The exodus from the Eastern U.S., Europe and the Orient was triggered by four little words: “Gold Discovered in California!” Some came by Conestoga wagons, braving the hardship of the plains, eluding enraged Native Americans, and challenging the snow-covered towers known as the Sierra Nevada Mountains. Others endured the hardships of traveling around Cape Horn in South America, or spent months crossing the Pacific Ocean in schooners, landing in the bustling port of San Francisco. They then made their way inland to the little burg known as Sacramento and its surrounding fields of golden opportunity.
What began as a trading fort near the Sacramento River ballooned into a thriving town. Today, the California Gold Rush is long past, but Sacramento still thrives as the state capital, with a population of over 450,000.
The seekers of glittering yellow nuggets a century and a half ago had to hole up wherever they could find a spot to camp. Today there are ample places to stay, unless you arrive in late July, when the state fair at Cal Expo is in full swing. Then, as I found out, it becomes a challenge. With exhibitors, vendors, carnies, concert groupies, and seers of sights converging on the city, campsites become a premium. My base camp was just southeast of downtown at a tree-covered encampment known as the Sacramento Shade RV Park. The name serves it well—late July is hot in the San Joaquin Valley and the towering trees are a cool blessing of relief.
The search for gold in Sacramento these days doesn’t require a miner’s shovel, pan or rocker; it only requires a good city map. My search began in the State Capitol, the towering domed seat of state government modeled after the U.S. Capitol. There are two modes of touring, self-guided, as I did, wandering the halls looking at everything, or accompanied by a volunteer. The governor’s office is protected by a couple of California Highway Patrol officers and a sculpture of the state symbol, a giant grizzly bear. Any chance of my popping in to say “Hi” to Gov. Jerry Brown was foiled by his well-armed and enormously clawed security detail.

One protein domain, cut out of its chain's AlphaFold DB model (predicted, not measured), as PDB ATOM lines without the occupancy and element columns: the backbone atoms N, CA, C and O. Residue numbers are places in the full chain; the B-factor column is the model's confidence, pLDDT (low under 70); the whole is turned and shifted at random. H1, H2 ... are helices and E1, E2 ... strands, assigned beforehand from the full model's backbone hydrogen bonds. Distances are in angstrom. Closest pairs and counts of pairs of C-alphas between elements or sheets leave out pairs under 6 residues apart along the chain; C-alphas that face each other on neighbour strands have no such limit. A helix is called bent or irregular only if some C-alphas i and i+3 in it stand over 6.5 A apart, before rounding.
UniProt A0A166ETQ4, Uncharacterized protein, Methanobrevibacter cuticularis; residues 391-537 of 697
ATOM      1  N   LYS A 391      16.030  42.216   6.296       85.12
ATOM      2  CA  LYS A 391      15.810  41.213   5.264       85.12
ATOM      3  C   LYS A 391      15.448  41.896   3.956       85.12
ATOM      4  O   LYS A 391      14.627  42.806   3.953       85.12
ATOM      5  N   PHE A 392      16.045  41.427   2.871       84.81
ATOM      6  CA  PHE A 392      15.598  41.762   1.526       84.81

California has preserved many of the old offices that served before the latter-day additions to the Capitol. In the old governor’s office sits the phone that conveyed news that shook the city in 1906; San Francisco had been devastated by an immense earthquake and was on fire.
The state Senate and Assembly chambers are etched in rich wooden trim and polished desks of the same, and each room is carpeted in distinctly different colors. The Senate is bright red, the Assembly is green; if a confused representative gets lost all he has to do is look at his feet to determine where he is.
There is a state secret in the capitol—in the depths of the building’s basement is a well-stocked cafeteria. It is open to the public; after all this is the people’s property, so I took advantage, dining as the legislators do. Maybe I thought I’d get my chance to say “Hi” to the governor in the capitol eatery. Nope, Jerry wasn’t there either.
Next stop: the old governor’s mansion. The restored 1800s Victorian structure is elegant, but no longer used, except as a tourist site. I pushed on. Sutter’s Fort State Historic Park is only a short buggy ride from the mansion. It encompasses the history, hardships and life of the early arrivals. Also included at the state park is the California Indian Museum, an excellent tribute to the original land users.
Old town Sacramento is situated right on the Sacramento River, where riverboats once supplied the city with a high-speed transit system, and where replicas now take riders on a river tour. Old town is where the gold extracted by the mining prospectors was quickly dislodged from their pockets by saloons, hotels, mercantile shops, ladies of the evening and other shady sorts.
Sacramento was the western terminus of both the Pony Express and the first transcontinental railroad and there are tributes to that fact in Old Sacramento. A statue of a Pony Express rider recalls the days when wiry young riders traveled here from St. Joseph, Missouri, carrying dispatches and mail. The California State Railroad Museum recalls the completion of the transcontinental railroad, when immigrant laborers toiled in frigid snow and then sweltering desert heat to make the connection that linked the nation and lined investors’ pockets.
A short walk from the main street is Tower Bridge, which spans the Sacramento River. The former drawbridge’s two immense towers give it its name, but the paint gives it its fame and shines in the spectacular color of golden yellow.
Sutter’s Mill, where the Gold Rush began, is not too distant from the town that grew from the discovery. Outside the city are the fields of gold that lured those who rushed here to get rich quick. Still lying within the streams are some of the glimmering yellow flakes that drove the prospectors mad with “gold fever,” and with luck, a visitor might still find a minor “strike.”
Golden history is only a small nugget; there is so much more to be discovered in this city other than its historical side. As another California historic nugget, the late public television host and travel enthusiast, Huell Howser, would say on his admired TV travel series; the glitter of Sacramento is truly part of “California’s Gold!”
John R. Swaim is a retired computer systems analyst and RVer who lives in Ventura, California. He has chronicled his travels in two comedic travel books that can be found at 5thwheelturns.com.